In 1964 the Twenty-fourth Amendment prohibited the use of poll taxes. In 1965, the Voting Rights Act directed the Attorney General to enforce the right to vote for African Americans. The 1965 Voting Rights Act created a significant change in the status of African Americans throughout the South.
At first, African-American women in the North were easily able to register to vote, and quite a few became actively involved in politics. One such woman was Annie Simms Banks who was chosen to serve as a delegate to Kentucky’s Republican Party convention in March 1920.
Since 1878, a women’s suffrage amendment had been proposed each year in Congress. In 1919, the suffrage movement had finally gained enough support, and Congress, grateful for women’s help during the war, passed the Nineteenth Amendment on June 5.
In 1868, the 14th Amendment to the Constitution gave Black people equal protection under the law.
The 1828 presidential election was the first in which non-property-holding white males could vote in the vast majority of states. By the end of the 1820s, attitudes and state laws had shifted in favor of universal white male suffrage.
Throughout the 19th century, black women like Harriet Forten Purvis, Mary Ann Shadd Cary, and Frances Ellen Watkins Harper worked on black civil rights, like the right to vote. Black women had to fight for racial equality, as well as women’s rights.
19th Amendment to the U.S. Constitution: Women’s Right to Vote (1920)
The leaders of this campaign—women like Susan B. Anthony, Alice Paul, Elizabeth Cady Stanton, Lucy Stone and Ida B. Wells—did not always agree with one another, but each was committed to the enfranchisement of all American women. 3 дня назад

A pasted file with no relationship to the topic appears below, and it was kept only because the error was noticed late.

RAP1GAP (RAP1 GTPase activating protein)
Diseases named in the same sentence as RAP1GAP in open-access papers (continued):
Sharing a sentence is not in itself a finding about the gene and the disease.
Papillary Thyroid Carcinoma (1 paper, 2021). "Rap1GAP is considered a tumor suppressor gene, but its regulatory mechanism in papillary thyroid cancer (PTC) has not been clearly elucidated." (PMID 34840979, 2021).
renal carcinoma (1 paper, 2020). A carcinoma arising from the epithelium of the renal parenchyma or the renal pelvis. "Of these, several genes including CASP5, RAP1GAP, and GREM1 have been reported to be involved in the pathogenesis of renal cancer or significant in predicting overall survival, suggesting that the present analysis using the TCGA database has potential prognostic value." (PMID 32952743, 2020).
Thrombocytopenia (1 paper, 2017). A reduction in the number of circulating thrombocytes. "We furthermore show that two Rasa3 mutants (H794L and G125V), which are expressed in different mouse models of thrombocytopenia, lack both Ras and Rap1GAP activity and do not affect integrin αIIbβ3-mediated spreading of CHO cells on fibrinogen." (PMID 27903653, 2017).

It was a decisive victory, and the split among Democrats and Republicans was staggering. In all, over 200 Republicans voted in favor of the 19th Amendment, while only 102 Democrats voted alongside them. Subsequently, on June 4, 1919, the 19th Amendment passed the Senate by a vote of 56 to 25.
The murder of voting – rights activists in Mississippi and the attack by state troopers on peaceful marchers in Selma, AL, gained national attention and persuaded President Johnson and Congress to initiate meaningful and effective national voting rights legislation.
The Civil Rights Act of 1964 hastened the end of legal Jim Crow. It secured African Americans equal access to restaurants, transportation, and other public facilities. It enabled blacks, women, and other minorities to break down barriers in the workplace.